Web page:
An operational referendum question will be on the April 2 ballot for people in the Portage School District. The motion passed on Monday by a unanimous decision of the Portage School Board during a regular meeting.
The non-recurring operational referendum is for utilizing up to $2.6 million each year, for the next three years beginning this fall. School officials said there will be no tax increase.
“There won’t be an increase because we’re doing all the budget reductions now, like closing two rurals, that will occur in the 2013 to 2014 school year,” said Margaret Rudolph, business administrator for the Portage School District.
The current $2.6 million operational referendum approved in 2010 will end on June 30, she said.
This year, residents paid $1,023 on a $100,000 home in district property taxes. If the referendum passes, the projected impact is $1,022 on a $100,000 home for the 2013-2014 school year; $1,020 on a $100,000 home the next year; and $1,023 on a $100,000 home the last year.
A projected deficit of $3.6 million in the 2013 to 2014 school year prompted several financial and structural changes that include: closing rural Caledonia Elementary School and Fort Winnebago Elementary School; closing River Crossing Environmental Charter School; all sixth-graders to attend Bartels Middle School; restructure the Portage High School staff; and restructure the middle school staff.
All the reductions add up to about $1 million, which when paired with the $2.6 million, would fill the deficit if it passes in April.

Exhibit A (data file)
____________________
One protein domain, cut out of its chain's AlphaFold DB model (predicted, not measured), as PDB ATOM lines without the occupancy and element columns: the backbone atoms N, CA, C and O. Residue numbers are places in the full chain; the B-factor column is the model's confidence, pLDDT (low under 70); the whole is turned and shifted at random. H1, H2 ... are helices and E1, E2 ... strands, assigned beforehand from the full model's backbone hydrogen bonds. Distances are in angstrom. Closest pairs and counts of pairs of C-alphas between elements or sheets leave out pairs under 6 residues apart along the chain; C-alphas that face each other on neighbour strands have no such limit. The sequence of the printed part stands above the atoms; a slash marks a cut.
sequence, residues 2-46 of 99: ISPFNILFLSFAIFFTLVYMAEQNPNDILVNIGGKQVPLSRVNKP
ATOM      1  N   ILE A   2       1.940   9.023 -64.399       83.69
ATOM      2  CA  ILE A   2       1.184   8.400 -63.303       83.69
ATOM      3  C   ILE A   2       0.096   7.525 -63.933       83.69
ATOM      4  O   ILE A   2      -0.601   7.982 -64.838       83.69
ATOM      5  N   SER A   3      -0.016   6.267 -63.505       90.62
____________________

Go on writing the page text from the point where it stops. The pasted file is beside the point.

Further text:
Caledonia Community Charter School
The recommendation by the Finance, Facilities and Transportation Committee was not to accept a contract proposal for the Caledonia Community Charter School.
District Administrator Charles Poches said that the administration had to make cuts and closures because it needed the savings for the district.
“The Caledonia Community Charter School would need at least $240,000, which would include additional layoffs (to fund it,)” he said.
The board unanimously voted no on the charter proposal. About 15 people in the audience left after the vote went through.
Since Act 10, collective bargaining is off the table between school boards and staff representatives. Therefore, a professional employee handbook was created to solidify expectations and retention of staff.
The final reading and approval of employee handbook took place, however, board members Fred Reckling and Mary Ann Kindschi voted no. The board went into closed session after the regular meeting in order to evaluate staff based on the criteria in the handbook. A special meeting of the Portage School Board on Jan. 28 at 6:30 p.m., will officially address the staff who will not have contracts renewed due to budgetary issues. It is a public meeting, however, the board will go into closed session almost immediately.